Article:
Rule 403, Federal Rules of Evidence, provides that a court may exclude even relevant evidence if its probative value is substantially outweighed by the danger of unfair prejudice. Under these rules, evidence of a prior crime is admissible when (1) it is relevant to an issue other than the defendant's character and (2) its unfairly prejudicial effect does not substantially outweigh its probative value. United States v. Beechum, 582 F.2d 898, 911 (5th Cir. 1978) (en banc), cert. denied, 440 U.S. 920, 99 S. Ct. 1244, 59 L. Ed. 2d 472 (1979).
Moreno's prior convictions--for marihuana possession in 1979 and 1980 near the Sarita checkpoint--involved the same elements as the charged offense, so they were relevant to his most recent trial. Id. at 913. In addition, considering the similarities among the prior and charged offenses and the government's weak case in this trial, the evidence had considerable probative value. Id. at 914-15. The trial judge balanced this probative value against the unfairly prejudicial effect before admitting the evidence, and we may review his decision for an abuse of discretion. See United States v. Jackson, 576 F.2d 46, 49 (5th Cir. 1978). The trial judge did not err by admitting the evidence of extrinsic crimes.1 III. Sufficiency of the Evidence
To prove the charged offense, the government most show beyond a reasonable doubt that Moreno possessed marihuana, that he intended to distribute it, and that he did these two things knowingly. United States v. Tolliver, 780 F.2d 1177, 1183 (5th Cir. 1986). We must review the evidence in the light most favorable to the government and affirm if substantial evidence supports the conviction. Glasser v. United States, 315 U.S. 60, 80, 62 S. Ct. 457, 469, 86 L. Ed. 680 (1942). We must reverse if a reasonable jury must have had a reasonable doubt about guilt. United States v. Ocanas, 628 F.2d 353, 360 (5th Cir. 1980), cert. denied, 451 U.S. 984, 101 S. Ct. 2316, 68 L. Ed. 2d 840 (1981). We recognize that possession may be actual or constructive, joint among several people and proved by circumstantial evidence. United States v. Ferg, 504 F.2d 914, 916 (5th Cir. 1974). To establish constructive possession, the government must show that Moreno controlled, or had the power to control, the truck or the marihuana; mere proximity to the drugs is not enough. Id. at 916-17; Tolliver, 780 F.2d at 1183-84.2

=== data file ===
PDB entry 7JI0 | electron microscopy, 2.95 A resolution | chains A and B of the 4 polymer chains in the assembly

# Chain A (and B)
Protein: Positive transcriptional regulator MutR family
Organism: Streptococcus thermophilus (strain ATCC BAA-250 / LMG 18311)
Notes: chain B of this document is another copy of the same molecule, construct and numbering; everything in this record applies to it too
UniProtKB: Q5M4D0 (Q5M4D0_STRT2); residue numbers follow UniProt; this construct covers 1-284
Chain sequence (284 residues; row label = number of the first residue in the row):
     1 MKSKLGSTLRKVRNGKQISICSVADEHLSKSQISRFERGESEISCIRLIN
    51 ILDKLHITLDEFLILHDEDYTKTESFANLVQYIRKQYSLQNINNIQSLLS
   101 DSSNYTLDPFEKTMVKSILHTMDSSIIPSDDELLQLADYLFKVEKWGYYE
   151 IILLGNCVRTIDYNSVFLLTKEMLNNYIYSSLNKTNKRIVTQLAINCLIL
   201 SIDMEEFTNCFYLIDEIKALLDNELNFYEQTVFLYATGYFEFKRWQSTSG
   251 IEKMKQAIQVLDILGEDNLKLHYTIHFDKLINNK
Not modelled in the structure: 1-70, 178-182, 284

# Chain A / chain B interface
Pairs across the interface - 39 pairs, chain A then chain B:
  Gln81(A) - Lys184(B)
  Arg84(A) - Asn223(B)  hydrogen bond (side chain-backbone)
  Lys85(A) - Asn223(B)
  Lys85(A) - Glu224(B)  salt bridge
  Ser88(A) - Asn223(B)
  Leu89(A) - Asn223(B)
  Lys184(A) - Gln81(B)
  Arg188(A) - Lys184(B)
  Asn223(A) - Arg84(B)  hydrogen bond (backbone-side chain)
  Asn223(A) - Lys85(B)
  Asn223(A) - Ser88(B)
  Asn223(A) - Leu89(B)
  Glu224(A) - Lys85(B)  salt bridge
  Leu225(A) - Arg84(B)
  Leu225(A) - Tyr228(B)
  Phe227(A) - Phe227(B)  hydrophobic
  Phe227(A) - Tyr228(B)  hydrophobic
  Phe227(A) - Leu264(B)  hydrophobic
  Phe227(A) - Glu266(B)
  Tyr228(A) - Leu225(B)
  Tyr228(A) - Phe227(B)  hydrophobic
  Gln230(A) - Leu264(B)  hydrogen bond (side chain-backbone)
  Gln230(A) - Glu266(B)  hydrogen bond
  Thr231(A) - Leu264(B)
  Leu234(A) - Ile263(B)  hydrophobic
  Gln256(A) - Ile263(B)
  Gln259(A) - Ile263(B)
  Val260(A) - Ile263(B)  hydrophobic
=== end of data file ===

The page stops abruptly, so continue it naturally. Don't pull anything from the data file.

The facts have been detailed above. In sum, the incriminating evidence showed, at most, that Moreno knew Maldonado, rode on a trip he may have known was improper, had $200 in cash, had two prior convictions, and misrepresented to some degree his job situation and friendship with Maldonado to government agents after his arrest. Even if Moreno knew that Maldonado was making an illegal marihuana run, this fact would not be sufficient evidence to establish his possession without an additional showing that he was riding in the truck to participate in the possession and distribution. The government did not make this additional showing even circumstantially beyond a reasonable doubt. Bissard drivers were looking for work elsewhere. Further, there was no evidence to connect Moreno's person to the marihuana. The evidence cannot justify a jury verdict of guilty beyond a reasonable doubt of possessing marihuana with intent to distribute.
We reverse the conviction and direct entry of a judgment of acquittal.
REVERSED AND RENDERED.
Appellant Moreno did not include a transcript of the jury instructions in the appellate record, so we do not know whether and how the judge limited the use of the prior convictions. We note, however, that the judge indicating after the close of evidence that he would give some kind of limiting instruction. Proper instructions may reduce the risk of unfair prejudice. See Beechum, 582 F.2d at 917
The jury could infer from the quantity of marihuana that, if Moreno possessed the marihuana, he intended to distribute it. United States v. Freeze, 707 F.2d 132, 135 (5th Cir. 1983). We reverse only the finding that Moreno knowingly possessed the marihuana